It's the steady, quiet, plodding ones who win in the lifelong race.
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I have observed something else under the sun. The fastest runner doesn't always win the race, and the strongest warrior doesn't always win the battle. ECCLESIASTES 9:11CHAPTER 3
The Irresistible Power of Courage
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Winter blew frigid cold across the plains of Armenia. Yet while locals shivered before their fires, legionnaires marched into the maelstrom of icy winds. Theirs was the famous Legio XII Fulminata — the Thundering Legion. These elite storm troopers had carried black shields, each emblazoned with a lightning bolt, across the world to form a wall between Rome and invading Persians.
But a more insidious danger faced decaying Rome: the rise of Christianity. So a frightened emperor decreed that his legions sacrifice to the pagan gods. When his orders were delivered to the Thundering Legion, forty legionnaires refused. Their superiors angrily responded, "You alone of all Caesar's troops defy him. Think of the disgrace you bring upon your legion." They replied, "To disgrace the name of our Lord Jesus Christ is more terrible still."
The forty were dragged to flogging posts and beaten with whips. When they didn't break, they were flayed with hooks. When they still refused to deny Christ, their commanding general ordered them stripped naked and taken onto an ice-covered lake.
On a bitter winter's day in AD 320, they joyfully stripped off their clothes and ran out onto the ice. Their commander ordered tubs of heated water placed on the banks of the lake to entice them to give up. But the freezing Christians prayed, "Lord, there are forty of us engaged in this battle; grant that forty may be crowned and not one will be missing from this sacred number."
It seemed that forty would stay true, until one broke from their ranks and stumbled to shore. Yet when he was eased into the warm bath, the shock caused his body to go into death convulsions. There were only thirty-nine when a sentry, impressed by their bravery, stripped off his uniform and ran naked onto the ice. Again there were forty.
The next morning, the general ordered that their frozen bodies be burned and the ashes scattered on a nearby river. His legionnaires were shocked to find one still alive. His mother, who was among the camp followers, was summoned to convince this solitary survivor to recant. To everyone's surprise, she begged her son to stay true to the end — and he was burned alive with the corpses.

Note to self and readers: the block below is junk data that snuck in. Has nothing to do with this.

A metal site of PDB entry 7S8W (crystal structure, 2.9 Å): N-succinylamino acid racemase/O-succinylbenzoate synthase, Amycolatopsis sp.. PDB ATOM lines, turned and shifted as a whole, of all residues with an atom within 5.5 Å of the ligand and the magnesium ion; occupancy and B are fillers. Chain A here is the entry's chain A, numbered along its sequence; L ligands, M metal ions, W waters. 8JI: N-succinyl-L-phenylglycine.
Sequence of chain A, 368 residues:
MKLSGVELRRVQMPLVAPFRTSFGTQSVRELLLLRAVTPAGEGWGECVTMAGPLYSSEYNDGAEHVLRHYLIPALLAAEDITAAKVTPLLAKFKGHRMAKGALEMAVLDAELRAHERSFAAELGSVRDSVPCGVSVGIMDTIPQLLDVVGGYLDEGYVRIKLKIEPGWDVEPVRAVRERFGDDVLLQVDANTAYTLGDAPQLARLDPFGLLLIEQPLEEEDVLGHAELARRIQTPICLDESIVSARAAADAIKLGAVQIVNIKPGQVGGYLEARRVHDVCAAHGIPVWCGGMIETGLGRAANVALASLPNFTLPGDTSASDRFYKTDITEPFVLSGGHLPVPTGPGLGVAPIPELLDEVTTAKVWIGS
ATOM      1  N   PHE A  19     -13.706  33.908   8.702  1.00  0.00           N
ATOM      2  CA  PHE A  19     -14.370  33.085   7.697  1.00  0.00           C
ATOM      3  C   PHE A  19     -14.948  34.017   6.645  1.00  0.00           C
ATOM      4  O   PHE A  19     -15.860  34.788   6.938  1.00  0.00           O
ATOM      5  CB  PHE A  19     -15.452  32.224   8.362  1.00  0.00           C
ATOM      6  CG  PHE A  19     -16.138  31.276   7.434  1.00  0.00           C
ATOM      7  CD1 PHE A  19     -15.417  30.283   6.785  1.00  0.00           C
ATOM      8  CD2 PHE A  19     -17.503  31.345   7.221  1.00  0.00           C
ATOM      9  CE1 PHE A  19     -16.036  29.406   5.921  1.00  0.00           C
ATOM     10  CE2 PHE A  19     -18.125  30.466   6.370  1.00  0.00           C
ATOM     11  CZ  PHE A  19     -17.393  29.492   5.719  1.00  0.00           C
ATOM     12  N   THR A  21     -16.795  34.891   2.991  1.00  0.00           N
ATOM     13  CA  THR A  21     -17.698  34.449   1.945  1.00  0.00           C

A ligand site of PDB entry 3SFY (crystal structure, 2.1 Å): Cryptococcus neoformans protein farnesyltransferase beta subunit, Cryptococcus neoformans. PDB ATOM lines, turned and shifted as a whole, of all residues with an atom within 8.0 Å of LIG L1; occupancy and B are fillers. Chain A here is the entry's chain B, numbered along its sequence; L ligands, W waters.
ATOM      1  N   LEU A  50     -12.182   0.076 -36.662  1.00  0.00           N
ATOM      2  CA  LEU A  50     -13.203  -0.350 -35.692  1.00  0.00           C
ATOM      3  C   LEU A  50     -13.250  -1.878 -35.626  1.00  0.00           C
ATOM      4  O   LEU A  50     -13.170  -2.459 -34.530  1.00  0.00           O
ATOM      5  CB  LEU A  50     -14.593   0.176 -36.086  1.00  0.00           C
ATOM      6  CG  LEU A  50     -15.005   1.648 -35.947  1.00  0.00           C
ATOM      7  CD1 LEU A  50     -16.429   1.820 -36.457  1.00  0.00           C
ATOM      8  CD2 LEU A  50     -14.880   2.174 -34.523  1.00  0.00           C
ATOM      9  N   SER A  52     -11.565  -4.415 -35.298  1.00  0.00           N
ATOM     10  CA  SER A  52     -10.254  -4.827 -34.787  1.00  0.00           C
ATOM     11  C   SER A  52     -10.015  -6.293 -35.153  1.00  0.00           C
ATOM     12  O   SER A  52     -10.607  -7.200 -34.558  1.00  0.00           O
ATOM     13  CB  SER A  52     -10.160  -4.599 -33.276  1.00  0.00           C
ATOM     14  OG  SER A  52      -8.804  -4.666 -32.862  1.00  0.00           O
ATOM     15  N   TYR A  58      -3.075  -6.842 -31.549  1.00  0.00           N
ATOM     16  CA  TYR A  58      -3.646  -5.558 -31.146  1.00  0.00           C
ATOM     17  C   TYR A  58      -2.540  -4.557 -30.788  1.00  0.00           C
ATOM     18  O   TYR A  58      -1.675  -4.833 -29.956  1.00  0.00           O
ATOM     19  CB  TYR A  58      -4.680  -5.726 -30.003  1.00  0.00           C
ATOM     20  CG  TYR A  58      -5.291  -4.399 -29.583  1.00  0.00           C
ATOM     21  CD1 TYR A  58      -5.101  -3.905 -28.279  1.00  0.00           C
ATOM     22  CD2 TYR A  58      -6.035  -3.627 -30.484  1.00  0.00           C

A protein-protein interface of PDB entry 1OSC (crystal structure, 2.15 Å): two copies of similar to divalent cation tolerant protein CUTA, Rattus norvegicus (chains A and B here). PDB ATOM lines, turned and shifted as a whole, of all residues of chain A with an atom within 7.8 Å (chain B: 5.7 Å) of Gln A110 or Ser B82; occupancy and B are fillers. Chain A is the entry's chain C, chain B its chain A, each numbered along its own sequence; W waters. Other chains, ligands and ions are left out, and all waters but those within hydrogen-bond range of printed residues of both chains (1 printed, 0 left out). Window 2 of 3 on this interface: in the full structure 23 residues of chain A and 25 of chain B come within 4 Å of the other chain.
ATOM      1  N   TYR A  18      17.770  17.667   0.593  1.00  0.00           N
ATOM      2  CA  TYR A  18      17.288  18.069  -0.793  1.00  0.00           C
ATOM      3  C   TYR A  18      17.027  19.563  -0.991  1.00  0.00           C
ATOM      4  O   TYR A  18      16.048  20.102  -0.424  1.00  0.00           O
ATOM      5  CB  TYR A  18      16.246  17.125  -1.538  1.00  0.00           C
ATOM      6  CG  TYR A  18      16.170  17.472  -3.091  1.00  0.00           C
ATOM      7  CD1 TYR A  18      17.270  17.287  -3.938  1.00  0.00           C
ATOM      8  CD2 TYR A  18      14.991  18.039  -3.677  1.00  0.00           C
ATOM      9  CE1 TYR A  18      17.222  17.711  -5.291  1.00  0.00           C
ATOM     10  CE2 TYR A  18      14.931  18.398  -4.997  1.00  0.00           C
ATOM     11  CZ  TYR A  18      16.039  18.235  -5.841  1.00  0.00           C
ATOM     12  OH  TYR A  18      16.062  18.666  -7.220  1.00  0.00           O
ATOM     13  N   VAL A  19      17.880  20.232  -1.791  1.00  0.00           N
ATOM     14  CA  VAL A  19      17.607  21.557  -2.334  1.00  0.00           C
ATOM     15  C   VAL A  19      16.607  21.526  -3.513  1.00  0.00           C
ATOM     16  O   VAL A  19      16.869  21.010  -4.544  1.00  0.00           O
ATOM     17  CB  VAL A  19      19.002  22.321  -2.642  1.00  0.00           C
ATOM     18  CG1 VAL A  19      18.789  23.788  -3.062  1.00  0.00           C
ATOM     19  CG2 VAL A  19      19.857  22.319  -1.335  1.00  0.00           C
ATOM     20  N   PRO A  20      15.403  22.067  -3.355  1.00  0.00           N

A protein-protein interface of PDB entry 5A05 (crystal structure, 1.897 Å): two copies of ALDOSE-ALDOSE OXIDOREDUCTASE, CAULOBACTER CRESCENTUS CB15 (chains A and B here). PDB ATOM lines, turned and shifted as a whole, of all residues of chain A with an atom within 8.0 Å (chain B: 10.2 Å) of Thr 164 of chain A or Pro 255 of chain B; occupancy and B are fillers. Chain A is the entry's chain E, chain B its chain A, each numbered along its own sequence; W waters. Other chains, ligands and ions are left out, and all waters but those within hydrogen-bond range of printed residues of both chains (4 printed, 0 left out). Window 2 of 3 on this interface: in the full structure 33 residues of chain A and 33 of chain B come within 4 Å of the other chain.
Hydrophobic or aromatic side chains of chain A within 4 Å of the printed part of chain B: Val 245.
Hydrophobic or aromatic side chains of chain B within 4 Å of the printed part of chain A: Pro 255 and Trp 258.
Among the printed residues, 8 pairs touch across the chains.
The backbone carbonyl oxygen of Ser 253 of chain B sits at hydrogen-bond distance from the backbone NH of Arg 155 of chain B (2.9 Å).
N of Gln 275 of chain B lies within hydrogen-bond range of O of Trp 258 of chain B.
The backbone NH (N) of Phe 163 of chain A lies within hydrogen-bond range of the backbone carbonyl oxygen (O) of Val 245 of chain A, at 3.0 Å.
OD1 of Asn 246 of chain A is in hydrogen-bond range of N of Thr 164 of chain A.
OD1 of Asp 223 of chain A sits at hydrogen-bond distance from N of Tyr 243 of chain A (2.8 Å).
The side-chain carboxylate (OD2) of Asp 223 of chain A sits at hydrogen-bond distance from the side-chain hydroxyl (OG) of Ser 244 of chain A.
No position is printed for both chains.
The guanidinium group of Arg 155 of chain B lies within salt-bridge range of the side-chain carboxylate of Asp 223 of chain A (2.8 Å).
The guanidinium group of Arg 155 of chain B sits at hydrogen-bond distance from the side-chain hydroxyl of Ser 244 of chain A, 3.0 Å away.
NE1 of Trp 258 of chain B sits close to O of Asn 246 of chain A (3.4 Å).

The forty martyrs of Sebaste tell an enduring story of the irresistible power of courage. A pagan legionnaire turned to Christ after one of those Christians came off the ice, then stripped naked to join them. A survivor was willing to be burned to death to keep that number intact. Four years later, Constantine I executed the caesar who had ordered those sacrifices. Sickened by pagan barbarity, and impressed by the faith of martyrs like those at Sebaste, Constantine made Christianity the favored religion of Rome.
Some 2,960 legionnaires followed orders that winter day. But forty did the right thing. Today, you may be tempted to cave in to pressure and violate your conscience. Don't you dare! The forty martyrs of Sebaste teach us that a single act of bravery can even change the course of history.
Courage inspires and ignites a spark of bravery in those watching.
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Fear not; you will no longer live in shame. Don't be afraid; there is no more disgrace for you. ISAIAH 54:4CHAPTER 4
Who Killed Superman?
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On June 16, 1959, police found George Keefer Brewer dead from a single gunshot wound to the head. Cursory evidence pointed to suicide. But the shell casings were in the wrong place, his body was covered with bruises, and witnesses waited for almost an hour to call the police. Many of these witnesses were unsavory characters, each with enough motive to kill him — especially those with Mob connections.
One thing is sure: George was unlucky in both life and death. His hulking good looks got him a part in Gone with the Wind, but after that it seemed that he could only get roles in forgettable B films. Then the Japanese bombed Pearl Harbor, and he was drafted. That seventeen-month stint in the army all but killed his career. So he took a starring role in a horrible little film, Superman and the Mole Men. He was almost laughed out of Hollywood. But the much-panned movie did get him a starring role in a new television series, Adventures of Superman. Just about every kid in 1950s America knew the opening line from the announcer: "Faster than a speeding bullet, more powerful than a locomotive, able to leap tall buildings in a single bound." George was now a superstar — to children. But he was still a B-list actor when it came to the big screen. Maybe that's why his life descended into a downward spiral of booze, bad luck, and unsavory friends. The world was shocked when the man with the stage name George Reeves was found shot to death. To this day, people ask, "Who shot the bullet that felled Superman?"
There is another mystery: Did George Reeve's mysterious death unleash a Superman curse? After Christopher Reeve played the superhero in four films, he was thrown from a horse and paralyzed for life. His costar Marlon Brando's career took a nosedive after Superman; his family disintegrated, and he ballooned into morbid obesity. Margot Kidder, who played Superman's girlfriend, was partially paralyzed in a car accident. Richard Pryor's life fell apart after he costarred in Superman III, and he ended up in a wheelchair. The child who played Superman as a baby ended his life by sniffing air freshener from a can. But none were more cursed by Superman than the original creators of the comic book superhero, Jerry Siegel and Joe Shuster. After being cheated out of the rights to their creation, they spent their lives fighting losing battles in court. They died without receiving any of the billions that their character generated.